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Japanese Restaurant Serves World’s Largest Sushi Portions

A restaurant in Japan’s Aichi Prefecture has become famous for serving arguably the world’s largest sushi dishes, up to 20 cm in diameter and nearly 6-kg-heavy.

The Umewaka Restaurant in Anjo City, Japan is unlike any other sushi restaurant in the world. Here the world-renown Japanese delicacy doesn’t come in bite-size servings, unless your name is Francisco Domingo Joaquim and you have the world’s largest mouth. At Umewaka, everything from the futomaki roll to the nigri zushi comes in super-sized servings no one man could hope to finish in one sitting.

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World’s Biggest Sushi Mosaic Created at Shanghai Expo

Sushi may be a Japanese dish, but that didn’t stop a team of Norwegian chefs from creating the world’s largest sushi mosaic, at their country’s pavilion at the Shanghai Expo.

As China celebrated its ten millionth imported Norwegian salmon, last week, Norway decided the creation of a giant sushi mosaic would be a great way to recognize the milestone. Norwegian chefs arranged 8,734 sushi pieces into a beautiful mosaic depicting the intertwined Norwegian and Chinese flags.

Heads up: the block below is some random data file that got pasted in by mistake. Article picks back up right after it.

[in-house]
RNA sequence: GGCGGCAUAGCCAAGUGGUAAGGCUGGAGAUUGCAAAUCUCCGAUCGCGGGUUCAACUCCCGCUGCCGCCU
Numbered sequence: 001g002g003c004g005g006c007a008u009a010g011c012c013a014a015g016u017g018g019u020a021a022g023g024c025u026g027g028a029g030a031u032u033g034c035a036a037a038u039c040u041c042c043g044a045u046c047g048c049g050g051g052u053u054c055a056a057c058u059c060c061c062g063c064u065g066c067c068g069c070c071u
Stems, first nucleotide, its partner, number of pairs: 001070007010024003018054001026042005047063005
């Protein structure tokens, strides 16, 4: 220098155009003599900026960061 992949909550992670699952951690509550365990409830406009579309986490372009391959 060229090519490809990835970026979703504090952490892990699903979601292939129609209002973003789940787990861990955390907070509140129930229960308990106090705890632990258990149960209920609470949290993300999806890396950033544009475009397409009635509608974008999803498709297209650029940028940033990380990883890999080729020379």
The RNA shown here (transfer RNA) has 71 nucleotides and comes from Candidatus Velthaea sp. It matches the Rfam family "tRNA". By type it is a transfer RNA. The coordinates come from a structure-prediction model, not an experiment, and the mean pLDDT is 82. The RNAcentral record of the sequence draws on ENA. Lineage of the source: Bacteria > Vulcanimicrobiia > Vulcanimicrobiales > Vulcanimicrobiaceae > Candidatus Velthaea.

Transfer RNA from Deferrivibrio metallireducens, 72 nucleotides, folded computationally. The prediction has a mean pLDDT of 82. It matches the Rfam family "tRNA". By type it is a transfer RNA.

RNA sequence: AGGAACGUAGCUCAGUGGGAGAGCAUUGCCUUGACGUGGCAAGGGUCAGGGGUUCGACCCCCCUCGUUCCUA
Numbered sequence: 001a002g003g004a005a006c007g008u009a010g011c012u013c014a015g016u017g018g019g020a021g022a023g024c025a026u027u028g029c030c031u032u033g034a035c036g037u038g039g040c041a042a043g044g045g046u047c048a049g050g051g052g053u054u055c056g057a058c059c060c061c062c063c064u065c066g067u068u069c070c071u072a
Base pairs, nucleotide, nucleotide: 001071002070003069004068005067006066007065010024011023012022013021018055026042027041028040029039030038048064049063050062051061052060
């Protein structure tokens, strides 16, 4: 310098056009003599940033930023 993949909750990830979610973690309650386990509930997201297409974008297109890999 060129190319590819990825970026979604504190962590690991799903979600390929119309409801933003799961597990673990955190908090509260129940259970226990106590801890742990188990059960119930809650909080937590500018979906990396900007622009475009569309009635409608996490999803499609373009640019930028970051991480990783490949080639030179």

Relations between China and Norway have been a bit tense since a Norwegian committee  awarded the Nobel Piece Prize 2010 to Liu Xiaobo, a jailed Chinese dissident, on October 8. By emphasizing on the importance of salmon in the diplomatic relations between the two nations, Norway hopes to come to better terms with  China.

Check out the making-of video of the world’s biggest sushi mosaic, at the bottom. It takes a while for the chefs to actually start arranging the sushi pieces, but it’s worth it.

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World’s Most Expensive Sushi Is Covered in Gold and Diamonds

An ambitious chef from the Philippines has created the world’s most expensive sushi, wrapped in sheets of gold and small African diamonds.

Angelito Araneta Jr., a young chef from Manila, managed to create yet another delicious treat for snobs the rich and famous. The ingredients used in his serving of sushi are not much different than what you’d expect to find in any other pieces of sushi you’ve had before, except for some thin sheets of 24 carat gold and a bunch of .20 carat African diamonds.

The five pieces of gold and diamond sushi cost around $2750 and can be found in a restaurant in Manila. You might think no one buys this incredibly expensive dish, but according to Angelito Araneta Jr, his unique sushi is often used in marriage proposals and during courtship.